You can also reach for vegetable juice or a fruit-and-vegetable juice blend for a nutritious drink with less sugar. Be cautious and check the sodium content on veggie juices, as some can be high in salt.

Another good alternative is coffee. Coffee has been enjoyed by people for centuries. Consuming coffee in moderation can have several health benefits, including improved brain function and reduced risk of diabetes and stroke.

Two studies published this year found that greater consumption of coffee could lead to a longer life.

Milk can offer significant nutritional value, but it also has more calories than other alternative drinks. Low-fat milk, almond milk and soymilk offer substantial amounts of calcium, protein and other nutrients good for bone and muscle health, which is extremely important for older adults. If you’re looking for a lower-calorie drink, unsweetened almond milk can have as few as 30 calories in eight ounces.

Bottom Line: Hydration=Health

We need a certain amount of water and other fluids daily to stay healthy.  

Explains the Mayo Clinic staff:

“Every day you lose water through your breath, perspiration, urine and bowel movements. For your body to function properly, you must replenish its water supply by consuming beverages and foods that contain water.”

We’ve all heard we should drink eight, 8-ounce glasses of water a day, but that’s not universal. We need to factor in our health, activity level and geographic location.

Mayo cites the National Academies of Sciences, Engineering, and Medicine that determined the adequate daily fluid intake of an average, healthy adult living in a temperate climate is:

  • About 15.5 cups (3.7 liters) of fluids for men
  • About 11.5 cups (2.7 liters) of fluids for women

These recommendations cover fluids from water, other beverages and food. About 20% of daily fluid intake usually comes from food and the rest from drinks.

Older Adults Should Pay Attention to Beverage Consumption

For older adults especially, hydration is important for a number of reasons:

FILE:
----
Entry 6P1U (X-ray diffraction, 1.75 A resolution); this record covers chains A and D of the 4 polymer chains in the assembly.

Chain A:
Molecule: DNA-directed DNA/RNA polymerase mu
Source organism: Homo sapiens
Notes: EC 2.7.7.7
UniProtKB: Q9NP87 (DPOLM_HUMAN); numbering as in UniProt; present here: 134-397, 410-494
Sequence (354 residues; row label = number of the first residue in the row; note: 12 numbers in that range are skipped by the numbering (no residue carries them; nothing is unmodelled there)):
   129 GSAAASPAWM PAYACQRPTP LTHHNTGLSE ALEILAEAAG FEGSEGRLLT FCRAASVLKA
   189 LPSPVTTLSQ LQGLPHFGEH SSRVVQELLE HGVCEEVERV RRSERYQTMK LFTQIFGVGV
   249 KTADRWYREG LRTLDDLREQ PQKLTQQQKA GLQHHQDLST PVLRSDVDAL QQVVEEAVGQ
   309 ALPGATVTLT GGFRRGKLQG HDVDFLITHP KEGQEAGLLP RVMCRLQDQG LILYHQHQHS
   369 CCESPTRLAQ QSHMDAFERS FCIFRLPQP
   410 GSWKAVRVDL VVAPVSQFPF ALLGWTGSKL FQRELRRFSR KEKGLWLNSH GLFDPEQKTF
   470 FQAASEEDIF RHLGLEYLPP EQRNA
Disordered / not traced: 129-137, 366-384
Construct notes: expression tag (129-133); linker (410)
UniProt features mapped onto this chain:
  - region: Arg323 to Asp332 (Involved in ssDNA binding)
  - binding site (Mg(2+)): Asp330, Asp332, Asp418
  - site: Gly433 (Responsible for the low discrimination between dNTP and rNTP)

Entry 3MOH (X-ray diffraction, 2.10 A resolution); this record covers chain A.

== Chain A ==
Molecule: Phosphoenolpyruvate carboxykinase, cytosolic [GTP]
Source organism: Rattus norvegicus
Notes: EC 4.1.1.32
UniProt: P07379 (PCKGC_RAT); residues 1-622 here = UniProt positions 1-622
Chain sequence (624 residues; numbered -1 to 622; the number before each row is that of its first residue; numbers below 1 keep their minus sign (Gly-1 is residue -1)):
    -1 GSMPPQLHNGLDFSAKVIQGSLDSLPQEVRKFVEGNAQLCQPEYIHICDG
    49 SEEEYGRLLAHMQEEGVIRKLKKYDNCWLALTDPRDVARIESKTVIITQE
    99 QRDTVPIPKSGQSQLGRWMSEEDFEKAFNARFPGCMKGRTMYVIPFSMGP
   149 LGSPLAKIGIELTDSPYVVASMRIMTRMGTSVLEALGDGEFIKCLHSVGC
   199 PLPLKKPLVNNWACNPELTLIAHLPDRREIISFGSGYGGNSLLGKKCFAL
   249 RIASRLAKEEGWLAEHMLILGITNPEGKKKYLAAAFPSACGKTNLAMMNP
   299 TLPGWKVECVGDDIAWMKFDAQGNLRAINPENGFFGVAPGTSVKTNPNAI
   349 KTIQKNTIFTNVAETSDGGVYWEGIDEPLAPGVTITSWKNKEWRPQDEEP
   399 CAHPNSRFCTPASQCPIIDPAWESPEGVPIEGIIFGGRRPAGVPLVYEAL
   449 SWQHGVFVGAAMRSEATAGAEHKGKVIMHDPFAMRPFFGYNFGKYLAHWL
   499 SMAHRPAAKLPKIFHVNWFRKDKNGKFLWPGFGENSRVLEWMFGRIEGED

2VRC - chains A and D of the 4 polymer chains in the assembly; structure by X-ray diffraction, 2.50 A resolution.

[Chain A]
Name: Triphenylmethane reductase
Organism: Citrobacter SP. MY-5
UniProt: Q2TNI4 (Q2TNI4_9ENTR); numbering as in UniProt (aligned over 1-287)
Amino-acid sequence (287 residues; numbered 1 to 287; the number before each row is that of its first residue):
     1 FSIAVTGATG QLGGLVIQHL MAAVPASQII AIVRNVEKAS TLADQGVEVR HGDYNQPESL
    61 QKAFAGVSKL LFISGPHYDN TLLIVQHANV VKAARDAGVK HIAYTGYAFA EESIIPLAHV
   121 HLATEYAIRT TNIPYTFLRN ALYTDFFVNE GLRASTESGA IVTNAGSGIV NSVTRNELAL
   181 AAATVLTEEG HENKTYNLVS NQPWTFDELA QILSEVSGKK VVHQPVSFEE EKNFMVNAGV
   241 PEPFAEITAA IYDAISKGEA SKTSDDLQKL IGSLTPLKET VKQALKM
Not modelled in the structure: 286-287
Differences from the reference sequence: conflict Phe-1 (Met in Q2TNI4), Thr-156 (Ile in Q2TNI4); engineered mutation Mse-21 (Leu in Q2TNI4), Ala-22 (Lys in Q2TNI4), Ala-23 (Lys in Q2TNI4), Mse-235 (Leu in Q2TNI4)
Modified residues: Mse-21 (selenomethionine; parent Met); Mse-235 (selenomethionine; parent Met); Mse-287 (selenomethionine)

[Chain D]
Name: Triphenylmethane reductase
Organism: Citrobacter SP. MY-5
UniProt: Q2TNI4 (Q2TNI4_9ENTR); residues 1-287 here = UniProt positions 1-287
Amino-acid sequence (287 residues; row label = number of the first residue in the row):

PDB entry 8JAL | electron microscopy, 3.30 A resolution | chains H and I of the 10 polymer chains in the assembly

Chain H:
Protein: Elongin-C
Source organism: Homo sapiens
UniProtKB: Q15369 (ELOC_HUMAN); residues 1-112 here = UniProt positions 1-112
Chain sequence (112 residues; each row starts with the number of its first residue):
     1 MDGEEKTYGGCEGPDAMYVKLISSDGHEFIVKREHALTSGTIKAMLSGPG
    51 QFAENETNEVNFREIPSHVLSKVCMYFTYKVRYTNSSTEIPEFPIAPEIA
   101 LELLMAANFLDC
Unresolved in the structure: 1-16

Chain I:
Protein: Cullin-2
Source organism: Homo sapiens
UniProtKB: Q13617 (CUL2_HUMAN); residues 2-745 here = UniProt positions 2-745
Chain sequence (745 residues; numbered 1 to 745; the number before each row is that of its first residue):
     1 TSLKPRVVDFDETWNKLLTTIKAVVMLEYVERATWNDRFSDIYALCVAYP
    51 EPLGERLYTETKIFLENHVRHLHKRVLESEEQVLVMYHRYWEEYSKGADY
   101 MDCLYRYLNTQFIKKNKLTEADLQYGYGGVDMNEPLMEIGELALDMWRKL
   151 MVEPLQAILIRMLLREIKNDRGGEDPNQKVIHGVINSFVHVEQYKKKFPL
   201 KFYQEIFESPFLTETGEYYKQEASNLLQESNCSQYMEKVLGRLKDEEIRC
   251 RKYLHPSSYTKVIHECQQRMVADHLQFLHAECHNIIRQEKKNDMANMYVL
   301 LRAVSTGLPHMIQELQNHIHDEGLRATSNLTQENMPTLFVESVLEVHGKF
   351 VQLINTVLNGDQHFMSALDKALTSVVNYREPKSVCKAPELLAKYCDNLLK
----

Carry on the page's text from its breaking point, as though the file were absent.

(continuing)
1. As we age, our bodies lose the ability to recognize thirst. This is a real problem for today’s active older adult, who exercises in all weather conditions.
  2. Many older adults take diuretics, laxatives, blood pressure medication or other medicine which may lead to dehydration.
  3. Fear of urinary incontinence may lead older adults to drink less.
  4. Total water content in the body decreases with age.

One of the advantages of a senior living community is that it’s designed to support the independent, healthy, and active lifestyles of residents. For example, at Kendal at Oberlin, independent living residents can dine at home or at the Fox & Fell dining room or Langston Express cafeteria, both of which offer numerous beverage choices. On staff are Sue Campbell, our own nutritionist and registered dietitian, as well as chefs and sous chefs whose goal is to provide nutritious and delicious fare. If you’re concerned about what you eat and drink, stop by and speak to them during your tour.

10 best practices for staying healthy after age 60


In the past, Molly Kavanaugh frequently wrote about Kendal at Oberlin for the Cleveland Plain Dealer, where she was a reporter for 16 years. Now we are happy to have her writing for the Kendal at Oberlin Community.

Topics: Healthy Aging